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Withholding Pay for Employees Who are Absent During Inclement Weather

Attorney Jared Jacobson Explores the Issue

Posted by Jared Jacobson on February 20th, 2014

With all of this crazy weather we have been experiencing in the Northeast, many companies, from small mom and pop shops to large corporations, are dealing with the inability or unwillingness of employees to come to work when winter storms make travel difficult. Some companies may choose to withhold an employee’s pay, whether it is an hourly rate or a bi-weekly salary, but is this legal?

As with many things involving the law, it depends. The first consideration is whether the employee is an exempt or non-exempt employee under both the federal and state wage and hour laws, e.g., the Fair Labor Standards Act of 1938 (“FLSA”).

An exempt employee under the FLSA is generally not compensated on an hourly basis and not entitled to overtime for hours worked in a week in excess of 40. Some examples of exempt positions under the FLSA are administrative, executive, and professional employees, outside salespeople and certain computer employees. Generally, exempt employees are not entitled to overtime.

Forced or Unforced Absence

With regard to poor weather, it depends on if the company is actually open and operating and if the employee chooses to come into work versus the company being closed which leaves the employee no option to come into work. If a company chooses to close due to the weather, it is required to pay the weekly salary of an exempt employee, regardless of how many hours the exempt employee actually worked during the week of forced absence.

On the other hand, companies that chose to remain open and expect their employees to show up, even when the employee does not, must still pay an exempt employee for any partial or whole day the employee reports to work during such periods. If an employee chooses not to show up at all, an employer may deduct leave an employee has accrued, e.g., vacation or paid time off (PTO), if applicable.

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Telecommuting

Individual state laws may vary on these points. Another consideration in this puzzle is the ability of employees to “work from home”. This phrase is in quotes as many employers disagree on what it really means. While many employers have embraced the concept, many others believe that working from home is not working at all, and will choose to apply the traditional rules and policies. The law is quickly developing on many of these employer-employee issues and the new technology affecting the relationship.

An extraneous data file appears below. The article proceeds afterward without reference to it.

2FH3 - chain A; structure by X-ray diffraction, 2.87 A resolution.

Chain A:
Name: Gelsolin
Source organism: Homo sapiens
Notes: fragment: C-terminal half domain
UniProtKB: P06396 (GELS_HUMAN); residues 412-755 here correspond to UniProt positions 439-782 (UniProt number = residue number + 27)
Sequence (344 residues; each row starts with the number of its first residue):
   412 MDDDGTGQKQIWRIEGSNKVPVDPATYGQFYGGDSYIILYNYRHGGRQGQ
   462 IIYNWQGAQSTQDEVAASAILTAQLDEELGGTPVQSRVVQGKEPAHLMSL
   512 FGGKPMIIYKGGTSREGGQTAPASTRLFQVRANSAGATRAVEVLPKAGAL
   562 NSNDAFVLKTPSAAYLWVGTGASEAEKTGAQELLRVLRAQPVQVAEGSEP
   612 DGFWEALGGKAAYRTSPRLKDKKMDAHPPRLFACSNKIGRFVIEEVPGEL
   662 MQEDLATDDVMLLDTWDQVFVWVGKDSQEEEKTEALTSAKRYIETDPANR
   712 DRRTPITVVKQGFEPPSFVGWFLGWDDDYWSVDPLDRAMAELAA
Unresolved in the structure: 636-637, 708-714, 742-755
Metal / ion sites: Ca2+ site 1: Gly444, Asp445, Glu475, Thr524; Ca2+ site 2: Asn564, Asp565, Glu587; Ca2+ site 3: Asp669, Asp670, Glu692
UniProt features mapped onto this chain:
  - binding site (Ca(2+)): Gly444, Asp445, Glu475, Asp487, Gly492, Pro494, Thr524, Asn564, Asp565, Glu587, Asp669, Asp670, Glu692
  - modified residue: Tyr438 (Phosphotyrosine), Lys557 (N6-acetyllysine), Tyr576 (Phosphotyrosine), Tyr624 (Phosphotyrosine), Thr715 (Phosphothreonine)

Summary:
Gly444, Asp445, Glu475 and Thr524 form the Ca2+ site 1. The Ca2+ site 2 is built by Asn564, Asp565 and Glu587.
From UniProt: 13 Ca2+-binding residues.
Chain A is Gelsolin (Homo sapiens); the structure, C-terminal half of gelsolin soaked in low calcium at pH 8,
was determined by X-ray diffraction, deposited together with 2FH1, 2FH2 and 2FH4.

Non-Exempt Workers

For non-exempt workers, generally paid by the hour and eligible for overtime under the FLSA and equivalent state laws, if they do not show up, whether due to their own election or because the company is closed due to the weather, they are not required to be paid for time not worked. Some states have some exceptions to this rule.

It is also important to keep in mind that many companies have internal policies dealing with these and similar issues. Such policies are not required by law, however, they must be applied and enforced equally among all similarly situated employees, in order to protect against liability.


Jared Jacoboson
Jared Jacoboson

Attorney and founder of The Law Firm of Jacobson & Rooks, LLC

Jared Jacobson is one of the founding members of The Law Firm of Jacobson & Rooks, LLC. Jared Jacobson represents individual employees and executives as well as counsels employers in conducting workplace investigations to mitigate risks of employment and whistleblower litigation. Jared regularly performs human resource audits to ensure compliance with state (PA, NJ and NY) and federal discrimination, misclassification and wage and hour laws, as well as the risks associated with whistleblowers. Jared helps his clients understand the importance of investing in pre-emptive annual policy audits and work-place training as well as performing a proper investigation when a complaint is filed or threatened which can be invaluable when compared with the alternative.

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